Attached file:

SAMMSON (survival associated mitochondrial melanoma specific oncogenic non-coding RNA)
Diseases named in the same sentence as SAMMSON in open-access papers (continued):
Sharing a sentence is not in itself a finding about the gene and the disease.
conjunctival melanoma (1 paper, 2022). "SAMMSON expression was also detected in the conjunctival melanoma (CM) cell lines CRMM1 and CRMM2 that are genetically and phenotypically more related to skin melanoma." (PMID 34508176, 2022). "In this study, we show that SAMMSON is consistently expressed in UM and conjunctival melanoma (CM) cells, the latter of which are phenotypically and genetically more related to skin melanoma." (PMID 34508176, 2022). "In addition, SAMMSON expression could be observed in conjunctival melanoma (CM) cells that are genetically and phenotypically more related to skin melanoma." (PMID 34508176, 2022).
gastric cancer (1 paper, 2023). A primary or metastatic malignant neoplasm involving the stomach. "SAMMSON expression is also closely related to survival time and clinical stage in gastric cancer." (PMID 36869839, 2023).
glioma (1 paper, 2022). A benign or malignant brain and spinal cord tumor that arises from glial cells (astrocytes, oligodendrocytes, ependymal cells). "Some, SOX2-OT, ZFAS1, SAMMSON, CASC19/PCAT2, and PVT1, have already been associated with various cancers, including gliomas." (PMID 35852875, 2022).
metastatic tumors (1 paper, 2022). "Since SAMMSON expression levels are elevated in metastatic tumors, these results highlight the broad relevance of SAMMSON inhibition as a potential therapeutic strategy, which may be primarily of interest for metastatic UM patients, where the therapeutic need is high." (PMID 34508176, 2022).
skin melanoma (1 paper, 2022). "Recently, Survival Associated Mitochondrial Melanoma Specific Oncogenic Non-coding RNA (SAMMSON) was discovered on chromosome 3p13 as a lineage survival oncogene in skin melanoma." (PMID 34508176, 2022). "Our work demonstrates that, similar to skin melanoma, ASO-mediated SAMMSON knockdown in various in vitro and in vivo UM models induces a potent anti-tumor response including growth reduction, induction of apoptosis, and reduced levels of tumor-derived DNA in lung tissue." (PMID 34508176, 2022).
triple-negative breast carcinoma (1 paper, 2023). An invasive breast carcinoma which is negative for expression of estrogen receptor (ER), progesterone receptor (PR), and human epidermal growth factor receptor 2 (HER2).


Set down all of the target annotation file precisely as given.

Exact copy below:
SAMMSON (survival associated mitochondrial melanoma specific oncogenic non-coding RNA)
Diseases named in the same sentence as SAMMSON in open-access papers (continued):
Sharing a sentence is not in itself a finding about the gene and the disease.
conjunctival melanoma (1 paper, 2022). "SAMMSON expression was also detected in the conjunctival melanoma (CM) cell lines CRMM1 and CRMM2 that are genetically and phenotypically more related to skin melanoma." (PMID 34508176, 2022). "In this study, we show that SAMMSON is consistently expressed in UM and conjunctival melanoma (CM) cells, the latter of which are phenotypically and genetically more related to skin melanoma." (PMID 34508176, 2022). "In addition, SAMMSON expression could be observed in conjunctival melanoma (CM) cells that are genetically and phenotypically more related to skin melanoma." (PMID 34508176, 2022).
gastric cancer (1 paper, 2023). A primary or metastatic malignant neoplasm involving the stomach. "SAMMSON expression is also closely related to survival time and clinical stage in gastric cancer." (PMID 36869839, 2023).
glioma (1 paper, 2022). A benign or malignant brain and spinal cord tumor that arises from glial cells (astrocytes, oligodendrocytes, ependymal cells). "Some, SOX2-OT, ZFAS1, SAMMSON, CASC19/PCAT2, and PVT1, have already been associated with various cancers, including gliomas." (PMID 35852875, 2022).
metastatic tumors (1 paper, 2022). "Since SAMMSON expression levels are elevated in metastatic tumors, these results highlight the broad relevance of SAMMSON inhibition as a potential therapeutic strategy, which may be primarily of interest for metastatic UM patients, where the therapeutic need is high." (PMID 34508176, 2022).
skin melanoma (1 paper, 2022). "Recently, Survival Associated Mitochondrial Melanoma Specific Oncogenic Non-coding RNA (SAMMSON) was discovered on chromosome 3p13 as a lineage survival oncogene in skin melanoma." (PMID 34508176, 2022). "Our work demonstrates that, similar to skin melanoma, ASO-mediated SAMMSON knockdown in various in vitro and in vivo UM models induces a potent anti-tumor response including growth reduction, induction of apoptosis, and reduced levels of tumor-derived DNA in lung tissue." (PMID 34508176, 2022).
triple-negative breast carcinoma (1 paper, 2023). An invasive breast carcinoma which is negative for expression of estrogen receptor (ER), progesterone receptor (PR), and human epidermal growth factor receptor 2 (HER2).